Austria says it's prepared to 'protect' its southern border

Austria's government and German Chancellor Angela Merkel's coalition partners raised questions Tuesday about a deal to end a crisis over migration policy, with Vienna saying it is prepared to take unspecified measures to "protect" Austria's southern border if migrants are its neighbor turns back migrants.

In a compromise Monday night to end a dispute that had ballooned into a threat to Merkel's government, her party and its Bavarian conservative ally called for "transit centers" on the German-Austrian border.

The idea is that migrants who previously applied for asylum in another European Union country would be returned there from those centers under as-yet unconcluded agreements with other European governments. The deal states that, in cases where the country concerned refuses, migrants would be turned back at the border "on the basis of an agreement" with Austria.

Merkel's Christian Democratic Union and its ally, Bavaria's Christian Social Union, govern Germany in a coalition with the center-left Social Democrats, who have yet to sign on to the deal.

The Social Democrats' leader, Andrea Nahles, said the deal contains "uncovered checks," stressing that there must be an agreement with Austria or with Italy — where many refugees and other migrants headed for Germany land in Europe. Her party also is mulling whether to accept the "transit centers."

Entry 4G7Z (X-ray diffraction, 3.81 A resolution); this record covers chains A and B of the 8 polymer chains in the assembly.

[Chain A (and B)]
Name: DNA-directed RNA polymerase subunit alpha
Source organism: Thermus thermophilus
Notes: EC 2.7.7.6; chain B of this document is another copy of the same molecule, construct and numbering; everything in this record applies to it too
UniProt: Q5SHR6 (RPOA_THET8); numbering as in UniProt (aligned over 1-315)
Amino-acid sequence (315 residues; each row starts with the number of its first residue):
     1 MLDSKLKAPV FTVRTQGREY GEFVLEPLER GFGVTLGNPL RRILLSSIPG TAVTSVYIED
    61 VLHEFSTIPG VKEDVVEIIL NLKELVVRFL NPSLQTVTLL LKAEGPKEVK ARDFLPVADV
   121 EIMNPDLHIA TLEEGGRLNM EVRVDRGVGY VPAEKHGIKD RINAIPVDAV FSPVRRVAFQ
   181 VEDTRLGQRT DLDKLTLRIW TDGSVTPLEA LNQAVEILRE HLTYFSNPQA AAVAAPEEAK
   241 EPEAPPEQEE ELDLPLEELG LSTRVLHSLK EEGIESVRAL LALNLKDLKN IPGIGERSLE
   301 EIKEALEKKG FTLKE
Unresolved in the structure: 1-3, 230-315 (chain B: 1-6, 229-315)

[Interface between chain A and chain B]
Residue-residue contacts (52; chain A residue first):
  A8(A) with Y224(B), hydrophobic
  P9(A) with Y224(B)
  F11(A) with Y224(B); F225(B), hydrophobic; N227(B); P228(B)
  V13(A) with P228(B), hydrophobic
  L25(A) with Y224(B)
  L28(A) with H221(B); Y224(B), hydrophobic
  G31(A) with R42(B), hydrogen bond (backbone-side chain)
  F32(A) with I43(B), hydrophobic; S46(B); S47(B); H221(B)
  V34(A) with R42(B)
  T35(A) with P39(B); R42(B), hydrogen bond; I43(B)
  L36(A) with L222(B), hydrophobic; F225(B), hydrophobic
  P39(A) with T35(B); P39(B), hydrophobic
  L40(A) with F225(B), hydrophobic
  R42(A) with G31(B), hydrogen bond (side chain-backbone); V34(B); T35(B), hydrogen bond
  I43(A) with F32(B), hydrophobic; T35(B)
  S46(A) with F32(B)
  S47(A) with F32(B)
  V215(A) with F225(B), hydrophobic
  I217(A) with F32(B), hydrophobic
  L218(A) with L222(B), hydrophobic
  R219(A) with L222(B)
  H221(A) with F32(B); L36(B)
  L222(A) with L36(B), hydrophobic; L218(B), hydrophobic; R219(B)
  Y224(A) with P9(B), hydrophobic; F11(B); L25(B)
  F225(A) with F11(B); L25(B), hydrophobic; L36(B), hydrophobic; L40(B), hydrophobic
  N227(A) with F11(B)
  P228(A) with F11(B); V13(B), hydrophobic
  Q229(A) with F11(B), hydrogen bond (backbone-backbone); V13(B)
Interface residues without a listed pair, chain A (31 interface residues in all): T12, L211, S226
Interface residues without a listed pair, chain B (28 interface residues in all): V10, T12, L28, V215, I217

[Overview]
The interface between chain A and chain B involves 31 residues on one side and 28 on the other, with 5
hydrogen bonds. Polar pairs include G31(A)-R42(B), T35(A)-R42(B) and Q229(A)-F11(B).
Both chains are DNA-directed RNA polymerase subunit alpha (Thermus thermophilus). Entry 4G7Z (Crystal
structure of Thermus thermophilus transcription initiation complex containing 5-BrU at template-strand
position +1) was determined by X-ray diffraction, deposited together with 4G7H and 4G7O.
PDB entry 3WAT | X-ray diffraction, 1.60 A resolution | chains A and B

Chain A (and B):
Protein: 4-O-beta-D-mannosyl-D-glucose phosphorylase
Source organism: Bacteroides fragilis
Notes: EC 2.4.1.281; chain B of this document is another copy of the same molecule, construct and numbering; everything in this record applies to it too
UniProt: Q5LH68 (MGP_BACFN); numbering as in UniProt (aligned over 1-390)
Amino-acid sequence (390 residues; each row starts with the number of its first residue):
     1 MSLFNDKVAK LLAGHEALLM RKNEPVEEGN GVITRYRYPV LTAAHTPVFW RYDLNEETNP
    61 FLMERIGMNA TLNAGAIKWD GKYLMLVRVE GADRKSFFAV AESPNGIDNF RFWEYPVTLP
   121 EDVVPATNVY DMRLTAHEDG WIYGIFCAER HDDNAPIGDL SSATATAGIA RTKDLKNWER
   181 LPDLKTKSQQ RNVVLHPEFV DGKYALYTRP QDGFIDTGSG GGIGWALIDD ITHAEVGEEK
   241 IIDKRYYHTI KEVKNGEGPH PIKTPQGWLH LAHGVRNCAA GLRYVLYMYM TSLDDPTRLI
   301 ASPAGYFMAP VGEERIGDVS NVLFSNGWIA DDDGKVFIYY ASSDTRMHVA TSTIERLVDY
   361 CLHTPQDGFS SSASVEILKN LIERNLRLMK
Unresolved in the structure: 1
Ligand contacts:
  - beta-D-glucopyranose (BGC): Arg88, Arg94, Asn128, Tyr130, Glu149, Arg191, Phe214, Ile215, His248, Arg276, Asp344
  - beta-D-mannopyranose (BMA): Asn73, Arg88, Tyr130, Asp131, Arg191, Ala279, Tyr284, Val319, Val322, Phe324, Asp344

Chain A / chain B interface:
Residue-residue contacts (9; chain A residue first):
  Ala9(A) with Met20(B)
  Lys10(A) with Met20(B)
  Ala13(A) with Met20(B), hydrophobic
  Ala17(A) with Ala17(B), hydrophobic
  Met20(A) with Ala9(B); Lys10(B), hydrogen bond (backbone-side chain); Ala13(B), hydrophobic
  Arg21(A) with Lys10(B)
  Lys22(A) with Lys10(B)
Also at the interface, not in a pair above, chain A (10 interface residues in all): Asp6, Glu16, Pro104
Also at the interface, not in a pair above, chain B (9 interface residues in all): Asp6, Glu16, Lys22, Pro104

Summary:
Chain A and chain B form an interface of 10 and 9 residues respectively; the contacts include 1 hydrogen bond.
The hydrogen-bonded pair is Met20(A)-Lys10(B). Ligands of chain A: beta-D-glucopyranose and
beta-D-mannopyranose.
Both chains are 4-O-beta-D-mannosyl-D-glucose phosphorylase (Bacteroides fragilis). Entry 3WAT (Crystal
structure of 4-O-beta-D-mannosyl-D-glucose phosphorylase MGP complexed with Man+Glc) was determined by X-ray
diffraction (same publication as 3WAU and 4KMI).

The Austrian government, meanwhile, called for quick clarification of the German government's position and said it was prepared for all scenarios. The Austria Press Agency reported that Chancellor Sebastian Kurz, his vice chancellor and interior minister said the German agreement suggests that "Germany wants to take national measures to tackle migration flows."

If that becomes the German government's position, they said Austria "is prepared in particular to take measures to protect our southern borders" with Italy and Slovenia.

Germany has conducted some identification checks on its border with Austria since 2015, an exception granted to Germany and various other countries by the EU under the rules of Europe's passport-free travel area. The deal doesn't change that state of affairs.

Merkel and Interior Minister Horst Seehofer, the CSU leader, argued for weeks over the latter's proposal to turn back some migrants unilaterally at the German border. Merkel insisted on seeking agreements with other countries, keen to prevent a cascade of unilateral decisions that would further fray European unity.

Seehofer said he spoke to Kurz by phone Tuesday morning and wants to travel to Vienna "as soon as possible." He said he has the impression that Kurz "is interested in sensible solution." Seehofer added that he also plans to talk with Italian authorities.